The Surface Laptop 3 is a gorgeous laptop, with beautiful lines, a thin and light frame, and some fantastic attention to detail by the Surface design team. The lack of Alcantara on the 15-inch model is somewhat of a shame, and hopefully they will provide it as an option in the future, since that was one of the unique features of the original device, and it felt great to use. Overall though, Microsoft has done a great job iterating the design of the 13.5-inch laptop and expanding it to the 15-inch form factor, keeping the weight down, the weight balance perfect, and keeping the design aesthetic of the previous model. The new USB-C port is sort of a “finally” moment, but adding it adds a lot of versatility to the device, including the ability to charge on the go without bringing the Surface Connect charger.

Introduction System Performance: AMD Ryzen Microsoft Surface Edition
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  • Ryan Smith - Monday, October 21, 2019 - link

    Ice Lake is next on the list. But it'll be a Dell.

    A Surface vs. Surface comparison is an interesting idea though. So you'll have to stay tuned for that.
  • m53 - Wednesday, November 20, 2019 - link

    We are eagerly waiting for the 15 inch surface (AMD custom ryzen) vs 15 inch surface Business (Intel ice lake) vs 13 inch surface (Intel ice lake) comparison.
  • pjcamp - Monday, October 21, 2019 - link

    Correction: I have an original Surface laptop. It has two USB ports, not one.
  • pjcamp - Monday, October 21, 2019 - link

    My mistake. I saw Surface Laptop and read Surface Book. Not the same thing.
  • Irata - Monday, October 21, 2019 - link

    It would have been interesting to post benchmarks for e-sports titles. My kid can play Fortnite very well on my Matebook D with a Ryzen 2500u @1080p resolution and medium details.
    I am sure there are many similar titles like Overwatch and others.

    This would have been much more interesting than testing games where using the iGPU practically comes to to a slide fest even at low resolutions, i.e. they are unplayable regardless if you get 17 or 25 fps avg.

    This would also have allowed you to include Intel iGPU results in more games.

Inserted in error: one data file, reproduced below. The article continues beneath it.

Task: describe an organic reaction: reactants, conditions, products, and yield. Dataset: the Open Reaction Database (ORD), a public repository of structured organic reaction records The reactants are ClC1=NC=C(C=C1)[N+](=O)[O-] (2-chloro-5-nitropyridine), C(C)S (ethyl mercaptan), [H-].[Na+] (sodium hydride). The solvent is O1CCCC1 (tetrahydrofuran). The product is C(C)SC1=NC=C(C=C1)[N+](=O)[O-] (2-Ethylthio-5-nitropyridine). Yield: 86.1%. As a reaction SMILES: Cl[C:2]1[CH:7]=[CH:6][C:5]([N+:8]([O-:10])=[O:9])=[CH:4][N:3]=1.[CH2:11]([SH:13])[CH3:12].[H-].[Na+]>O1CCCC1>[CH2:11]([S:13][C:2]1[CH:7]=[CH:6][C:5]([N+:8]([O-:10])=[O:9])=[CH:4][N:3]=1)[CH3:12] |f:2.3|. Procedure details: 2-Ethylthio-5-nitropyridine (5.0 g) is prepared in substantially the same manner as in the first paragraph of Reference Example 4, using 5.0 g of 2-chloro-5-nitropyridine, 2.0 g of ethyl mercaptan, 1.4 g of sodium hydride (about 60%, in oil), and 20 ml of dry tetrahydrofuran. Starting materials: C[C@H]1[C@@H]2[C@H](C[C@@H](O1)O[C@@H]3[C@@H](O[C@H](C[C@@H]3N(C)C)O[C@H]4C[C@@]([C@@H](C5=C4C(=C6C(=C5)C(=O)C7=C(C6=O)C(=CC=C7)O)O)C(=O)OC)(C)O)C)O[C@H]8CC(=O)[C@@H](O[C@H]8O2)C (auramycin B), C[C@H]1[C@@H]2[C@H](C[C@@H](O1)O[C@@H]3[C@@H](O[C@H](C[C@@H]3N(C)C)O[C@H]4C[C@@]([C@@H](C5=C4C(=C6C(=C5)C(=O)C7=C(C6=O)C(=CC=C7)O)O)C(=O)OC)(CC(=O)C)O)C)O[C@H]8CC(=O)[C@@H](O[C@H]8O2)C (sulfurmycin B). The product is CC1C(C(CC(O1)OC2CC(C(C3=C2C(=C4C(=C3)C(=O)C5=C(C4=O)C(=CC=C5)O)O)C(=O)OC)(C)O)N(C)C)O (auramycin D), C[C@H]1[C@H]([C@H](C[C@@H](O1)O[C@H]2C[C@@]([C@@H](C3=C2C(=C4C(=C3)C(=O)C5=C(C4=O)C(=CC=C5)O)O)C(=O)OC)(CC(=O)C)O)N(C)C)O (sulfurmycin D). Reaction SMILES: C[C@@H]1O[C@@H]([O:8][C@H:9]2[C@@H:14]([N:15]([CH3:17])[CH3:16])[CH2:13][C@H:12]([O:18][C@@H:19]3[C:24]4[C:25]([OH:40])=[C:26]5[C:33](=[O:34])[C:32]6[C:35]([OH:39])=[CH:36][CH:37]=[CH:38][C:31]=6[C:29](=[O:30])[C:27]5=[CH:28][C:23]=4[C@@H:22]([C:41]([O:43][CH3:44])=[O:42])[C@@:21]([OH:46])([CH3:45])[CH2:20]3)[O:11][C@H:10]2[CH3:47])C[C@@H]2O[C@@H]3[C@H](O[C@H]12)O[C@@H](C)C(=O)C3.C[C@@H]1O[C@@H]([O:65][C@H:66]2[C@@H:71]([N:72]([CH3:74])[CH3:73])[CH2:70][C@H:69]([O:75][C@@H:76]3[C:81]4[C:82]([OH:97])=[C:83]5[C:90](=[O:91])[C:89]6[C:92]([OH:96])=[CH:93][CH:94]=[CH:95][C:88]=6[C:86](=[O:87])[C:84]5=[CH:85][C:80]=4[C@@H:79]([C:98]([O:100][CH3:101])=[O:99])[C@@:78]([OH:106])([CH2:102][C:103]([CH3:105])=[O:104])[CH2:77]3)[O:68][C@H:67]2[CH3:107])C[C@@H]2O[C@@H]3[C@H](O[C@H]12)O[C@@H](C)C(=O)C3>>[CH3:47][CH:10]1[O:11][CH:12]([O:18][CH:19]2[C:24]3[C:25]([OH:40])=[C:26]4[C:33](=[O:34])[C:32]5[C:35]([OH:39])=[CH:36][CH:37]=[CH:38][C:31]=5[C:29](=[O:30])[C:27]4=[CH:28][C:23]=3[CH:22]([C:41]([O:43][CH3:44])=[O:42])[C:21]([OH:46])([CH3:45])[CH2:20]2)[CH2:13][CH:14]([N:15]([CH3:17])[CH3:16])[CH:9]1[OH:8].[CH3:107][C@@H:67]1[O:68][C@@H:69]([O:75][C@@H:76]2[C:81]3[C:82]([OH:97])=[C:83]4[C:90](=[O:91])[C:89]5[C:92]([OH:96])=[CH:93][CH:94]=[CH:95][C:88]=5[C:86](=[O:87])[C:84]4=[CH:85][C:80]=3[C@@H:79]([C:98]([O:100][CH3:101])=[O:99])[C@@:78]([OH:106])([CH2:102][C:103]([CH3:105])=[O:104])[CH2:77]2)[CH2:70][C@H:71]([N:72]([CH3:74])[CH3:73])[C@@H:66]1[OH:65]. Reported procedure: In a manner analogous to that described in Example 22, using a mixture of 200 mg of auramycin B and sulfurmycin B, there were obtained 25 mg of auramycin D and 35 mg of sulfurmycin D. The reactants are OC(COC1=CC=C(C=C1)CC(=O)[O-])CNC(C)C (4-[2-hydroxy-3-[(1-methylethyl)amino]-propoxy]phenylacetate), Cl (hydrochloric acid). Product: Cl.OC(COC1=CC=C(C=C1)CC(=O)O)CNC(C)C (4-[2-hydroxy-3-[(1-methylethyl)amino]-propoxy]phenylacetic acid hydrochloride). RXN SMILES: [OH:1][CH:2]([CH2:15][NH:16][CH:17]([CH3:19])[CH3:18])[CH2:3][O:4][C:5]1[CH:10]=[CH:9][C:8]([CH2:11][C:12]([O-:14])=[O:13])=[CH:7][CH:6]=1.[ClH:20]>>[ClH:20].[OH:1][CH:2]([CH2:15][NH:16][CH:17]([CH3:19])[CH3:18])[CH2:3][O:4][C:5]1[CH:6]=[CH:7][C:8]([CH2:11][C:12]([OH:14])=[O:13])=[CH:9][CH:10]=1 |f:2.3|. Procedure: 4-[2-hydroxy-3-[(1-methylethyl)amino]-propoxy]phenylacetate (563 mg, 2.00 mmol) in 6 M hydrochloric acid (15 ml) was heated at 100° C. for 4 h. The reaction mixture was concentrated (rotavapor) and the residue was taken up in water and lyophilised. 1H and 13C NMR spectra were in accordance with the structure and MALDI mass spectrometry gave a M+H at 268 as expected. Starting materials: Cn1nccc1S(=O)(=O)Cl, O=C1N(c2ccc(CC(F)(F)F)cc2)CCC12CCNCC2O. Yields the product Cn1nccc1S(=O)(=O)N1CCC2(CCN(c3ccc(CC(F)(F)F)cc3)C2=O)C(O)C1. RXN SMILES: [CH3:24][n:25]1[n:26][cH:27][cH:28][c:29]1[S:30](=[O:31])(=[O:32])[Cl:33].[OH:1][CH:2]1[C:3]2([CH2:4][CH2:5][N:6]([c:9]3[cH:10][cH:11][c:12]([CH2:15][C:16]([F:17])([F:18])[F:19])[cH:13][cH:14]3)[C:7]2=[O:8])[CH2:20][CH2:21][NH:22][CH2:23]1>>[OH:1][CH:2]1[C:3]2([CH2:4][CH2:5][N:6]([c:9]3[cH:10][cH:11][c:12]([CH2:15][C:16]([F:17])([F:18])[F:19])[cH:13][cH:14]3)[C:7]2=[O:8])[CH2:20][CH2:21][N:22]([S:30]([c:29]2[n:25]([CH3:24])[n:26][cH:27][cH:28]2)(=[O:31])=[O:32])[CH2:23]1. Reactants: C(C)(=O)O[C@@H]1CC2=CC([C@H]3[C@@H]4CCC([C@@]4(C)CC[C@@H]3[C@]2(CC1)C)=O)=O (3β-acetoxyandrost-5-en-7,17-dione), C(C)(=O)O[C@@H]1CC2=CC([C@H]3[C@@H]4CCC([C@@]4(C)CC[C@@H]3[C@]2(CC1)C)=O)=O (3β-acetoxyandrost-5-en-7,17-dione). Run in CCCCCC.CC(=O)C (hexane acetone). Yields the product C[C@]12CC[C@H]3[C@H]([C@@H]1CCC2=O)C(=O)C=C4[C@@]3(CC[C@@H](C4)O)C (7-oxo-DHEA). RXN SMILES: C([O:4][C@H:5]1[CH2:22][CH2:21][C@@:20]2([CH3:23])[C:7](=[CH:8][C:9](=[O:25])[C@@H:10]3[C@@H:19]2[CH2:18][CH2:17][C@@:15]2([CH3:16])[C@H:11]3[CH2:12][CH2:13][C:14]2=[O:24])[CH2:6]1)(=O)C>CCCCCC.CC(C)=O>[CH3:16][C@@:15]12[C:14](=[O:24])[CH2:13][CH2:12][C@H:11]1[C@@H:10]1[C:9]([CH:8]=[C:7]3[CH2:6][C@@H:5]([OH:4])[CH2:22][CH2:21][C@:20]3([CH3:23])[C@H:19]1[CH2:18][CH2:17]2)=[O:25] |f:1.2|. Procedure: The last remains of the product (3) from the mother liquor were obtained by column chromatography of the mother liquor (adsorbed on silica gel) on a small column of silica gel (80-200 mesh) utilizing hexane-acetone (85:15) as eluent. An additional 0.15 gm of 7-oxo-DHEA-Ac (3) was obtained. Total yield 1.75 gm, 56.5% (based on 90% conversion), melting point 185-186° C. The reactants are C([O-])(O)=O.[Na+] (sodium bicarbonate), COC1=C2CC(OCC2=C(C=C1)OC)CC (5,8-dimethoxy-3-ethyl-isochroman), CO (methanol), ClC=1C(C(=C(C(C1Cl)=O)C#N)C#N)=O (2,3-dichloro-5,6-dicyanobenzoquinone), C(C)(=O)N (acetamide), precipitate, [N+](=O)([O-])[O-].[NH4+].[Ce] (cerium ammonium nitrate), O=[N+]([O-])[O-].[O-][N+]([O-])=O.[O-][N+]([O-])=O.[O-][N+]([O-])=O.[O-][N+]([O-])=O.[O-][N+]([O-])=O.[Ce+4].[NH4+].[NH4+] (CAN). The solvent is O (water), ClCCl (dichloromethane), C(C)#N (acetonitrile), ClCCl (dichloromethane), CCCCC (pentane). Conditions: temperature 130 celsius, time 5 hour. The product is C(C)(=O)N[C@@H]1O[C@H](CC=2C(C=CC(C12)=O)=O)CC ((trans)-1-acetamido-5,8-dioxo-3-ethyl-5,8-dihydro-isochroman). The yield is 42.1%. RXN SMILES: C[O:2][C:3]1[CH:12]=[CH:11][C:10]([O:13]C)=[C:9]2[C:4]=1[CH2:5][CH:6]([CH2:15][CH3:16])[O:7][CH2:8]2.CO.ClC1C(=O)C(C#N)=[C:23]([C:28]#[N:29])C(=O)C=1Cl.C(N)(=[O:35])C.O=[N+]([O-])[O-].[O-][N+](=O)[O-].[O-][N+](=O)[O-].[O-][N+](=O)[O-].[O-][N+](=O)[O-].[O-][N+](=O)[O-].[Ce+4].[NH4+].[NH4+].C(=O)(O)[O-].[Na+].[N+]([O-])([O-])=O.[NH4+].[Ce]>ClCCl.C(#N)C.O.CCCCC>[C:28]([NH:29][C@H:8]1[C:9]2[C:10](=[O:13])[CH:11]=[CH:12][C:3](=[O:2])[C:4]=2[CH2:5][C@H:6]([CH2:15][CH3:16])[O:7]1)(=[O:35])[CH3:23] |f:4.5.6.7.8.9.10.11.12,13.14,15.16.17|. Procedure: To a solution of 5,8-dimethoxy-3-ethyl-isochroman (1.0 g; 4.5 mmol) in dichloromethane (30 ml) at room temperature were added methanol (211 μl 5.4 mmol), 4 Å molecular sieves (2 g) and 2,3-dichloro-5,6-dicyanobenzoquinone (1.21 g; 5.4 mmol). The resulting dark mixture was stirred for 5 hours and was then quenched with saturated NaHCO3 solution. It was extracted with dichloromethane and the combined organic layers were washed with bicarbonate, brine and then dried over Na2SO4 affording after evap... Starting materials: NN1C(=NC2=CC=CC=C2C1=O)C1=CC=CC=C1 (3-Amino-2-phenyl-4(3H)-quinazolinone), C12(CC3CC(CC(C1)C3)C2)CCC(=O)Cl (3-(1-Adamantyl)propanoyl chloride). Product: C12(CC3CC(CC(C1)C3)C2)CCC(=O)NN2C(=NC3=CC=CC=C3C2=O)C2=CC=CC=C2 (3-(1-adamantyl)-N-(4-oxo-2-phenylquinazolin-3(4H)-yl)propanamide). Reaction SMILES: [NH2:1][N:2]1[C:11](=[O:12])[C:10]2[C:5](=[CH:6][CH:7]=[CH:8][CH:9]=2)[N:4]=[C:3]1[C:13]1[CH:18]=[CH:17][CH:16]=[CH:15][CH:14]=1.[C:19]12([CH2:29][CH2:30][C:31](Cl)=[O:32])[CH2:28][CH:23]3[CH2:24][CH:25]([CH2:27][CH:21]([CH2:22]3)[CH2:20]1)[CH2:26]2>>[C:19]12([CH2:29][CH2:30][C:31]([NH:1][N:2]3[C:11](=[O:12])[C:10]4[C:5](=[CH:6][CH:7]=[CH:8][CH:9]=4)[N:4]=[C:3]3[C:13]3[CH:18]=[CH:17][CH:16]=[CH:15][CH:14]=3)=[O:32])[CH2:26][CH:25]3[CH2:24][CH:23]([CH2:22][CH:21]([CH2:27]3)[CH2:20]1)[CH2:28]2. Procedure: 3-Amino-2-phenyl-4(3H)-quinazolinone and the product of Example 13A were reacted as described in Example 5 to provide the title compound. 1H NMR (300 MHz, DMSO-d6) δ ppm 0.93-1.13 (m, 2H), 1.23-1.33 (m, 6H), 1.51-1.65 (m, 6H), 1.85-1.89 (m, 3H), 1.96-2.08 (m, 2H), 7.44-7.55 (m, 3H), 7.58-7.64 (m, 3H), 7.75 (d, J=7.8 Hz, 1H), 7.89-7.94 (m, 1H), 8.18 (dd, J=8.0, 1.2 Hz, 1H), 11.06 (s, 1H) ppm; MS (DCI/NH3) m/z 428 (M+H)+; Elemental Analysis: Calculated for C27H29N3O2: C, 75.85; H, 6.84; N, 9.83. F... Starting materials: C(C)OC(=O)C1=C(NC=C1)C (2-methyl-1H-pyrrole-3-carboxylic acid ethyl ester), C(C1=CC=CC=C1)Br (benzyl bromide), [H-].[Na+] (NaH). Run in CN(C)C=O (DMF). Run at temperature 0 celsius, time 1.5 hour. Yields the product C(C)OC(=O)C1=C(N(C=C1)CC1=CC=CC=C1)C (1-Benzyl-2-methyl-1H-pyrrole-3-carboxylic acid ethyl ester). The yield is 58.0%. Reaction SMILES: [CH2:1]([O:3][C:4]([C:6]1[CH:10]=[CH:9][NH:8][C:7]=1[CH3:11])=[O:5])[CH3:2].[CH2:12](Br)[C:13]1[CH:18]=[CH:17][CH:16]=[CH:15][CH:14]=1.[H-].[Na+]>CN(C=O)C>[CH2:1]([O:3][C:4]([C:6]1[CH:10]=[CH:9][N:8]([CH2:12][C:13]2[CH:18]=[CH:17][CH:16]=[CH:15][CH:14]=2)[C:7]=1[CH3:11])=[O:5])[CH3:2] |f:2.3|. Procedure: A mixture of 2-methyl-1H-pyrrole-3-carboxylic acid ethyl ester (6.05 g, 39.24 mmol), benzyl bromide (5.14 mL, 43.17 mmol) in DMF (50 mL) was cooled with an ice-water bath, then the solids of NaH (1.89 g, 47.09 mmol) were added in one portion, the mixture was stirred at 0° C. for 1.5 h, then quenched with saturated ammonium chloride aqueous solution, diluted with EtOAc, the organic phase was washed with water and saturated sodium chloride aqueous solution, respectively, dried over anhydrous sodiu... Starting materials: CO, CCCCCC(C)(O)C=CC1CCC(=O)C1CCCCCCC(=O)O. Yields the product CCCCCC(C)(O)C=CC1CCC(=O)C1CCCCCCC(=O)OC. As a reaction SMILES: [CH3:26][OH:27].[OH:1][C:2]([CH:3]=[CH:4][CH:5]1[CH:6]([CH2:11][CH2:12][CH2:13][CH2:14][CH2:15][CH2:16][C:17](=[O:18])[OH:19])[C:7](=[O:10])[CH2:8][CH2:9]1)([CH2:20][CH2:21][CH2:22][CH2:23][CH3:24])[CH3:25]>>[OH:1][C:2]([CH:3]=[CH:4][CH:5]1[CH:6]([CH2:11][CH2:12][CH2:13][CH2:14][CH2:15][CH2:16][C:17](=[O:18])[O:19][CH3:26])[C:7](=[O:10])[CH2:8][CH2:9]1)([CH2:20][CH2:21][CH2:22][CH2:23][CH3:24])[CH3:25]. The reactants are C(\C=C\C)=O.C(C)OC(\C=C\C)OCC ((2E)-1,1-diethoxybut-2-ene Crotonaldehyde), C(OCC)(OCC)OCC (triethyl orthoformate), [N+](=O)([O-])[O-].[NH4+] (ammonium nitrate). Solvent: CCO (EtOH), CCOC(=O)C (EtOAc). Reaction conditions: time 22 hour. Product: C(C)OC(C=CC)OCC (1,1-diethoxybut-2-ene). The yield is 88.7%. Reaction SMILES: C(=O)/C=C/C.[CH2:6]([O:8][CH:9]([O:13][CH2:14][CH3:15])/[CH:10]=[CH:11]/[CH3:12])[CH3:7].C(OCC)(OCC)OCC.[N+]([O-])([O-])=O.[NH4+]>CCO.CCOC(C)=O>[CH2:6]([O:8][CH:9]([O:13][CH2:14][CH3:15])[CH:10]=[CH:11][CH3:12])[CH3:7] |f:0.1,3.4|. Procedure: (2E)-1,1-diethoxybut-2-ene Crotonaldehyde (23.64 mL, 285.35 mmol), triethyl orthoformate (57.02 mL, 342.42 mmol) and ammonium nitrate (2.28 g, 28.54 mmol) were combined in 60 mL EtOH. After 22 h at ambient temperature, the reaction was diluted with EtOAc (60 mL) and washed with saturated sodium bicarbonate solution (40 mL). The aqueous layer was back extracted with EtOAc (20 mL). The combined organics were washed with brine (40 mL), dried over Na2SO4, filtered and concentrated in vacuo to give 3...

• Icehawk - Thursday, October 24, 2019 - link

    Yeah, I don't get the sample games a lot of sites use. I want a spread - from simpler stuff all the way to the latest. Great, can't play Doom 9 but can I play Plants vs Zombies?
  • ToTTenTranz - Monday, October 21, 2019 - link

    What I don't get is why they didn't take advantage of what should be a tiny PCB, since Picasso is a full-fledged SoC, to at least put a massive >70W.h battery in there.

    It's a 15" 3:2 large laptop, RAM is soldered, SSD uses the tiny 2230 M.2 form factor and they're using a SoC with no need to eGPU, southbridge, USB controllers, etc.
    Yet Microsoft managed to put in there a small battery even for 15" standards.

    Also, what exactly are the optimizations made on the hardware level, other than just ordering APUs with one extra CU enabled?
    Actual hardware tweaks should have included support for higher clocked DDR4, like all those 1.2V DDR4 3000-3200 modules being sold right now. As it stands, the extra CU in there makes little difference since it's bandwidth starved. 128bit DDR4 2400 is giving it almost the same bandwdth as the Snapdragon 855 smartphones.

    All of this could be excused if this was a low-budget device, but the cost is way too high to fail on these things, IMO.
  • isthisavailable - Monday, October 21, 2019 - link

    Couldn't agree more.
  • edzieba - Monday, October 21, 2019 - link

    While they save some space by bringing the GPU on-package, they lose it again with an off-package chipset. Intel's Y and U series bring that on-package, which saves a lot of overall PCB space (and have an on-die GPU anyway, albeit a smaller one until Ice Lake).
  • ToTTenTranz - Tuesday, October 22, 2019 - link

    Picasso is a SoC with all I/O embedded in it. There's no need for southbridge or chipset as you're calling it.

    That's why there are PCBs with Raven Ridge / Picasso with the size of a credit card.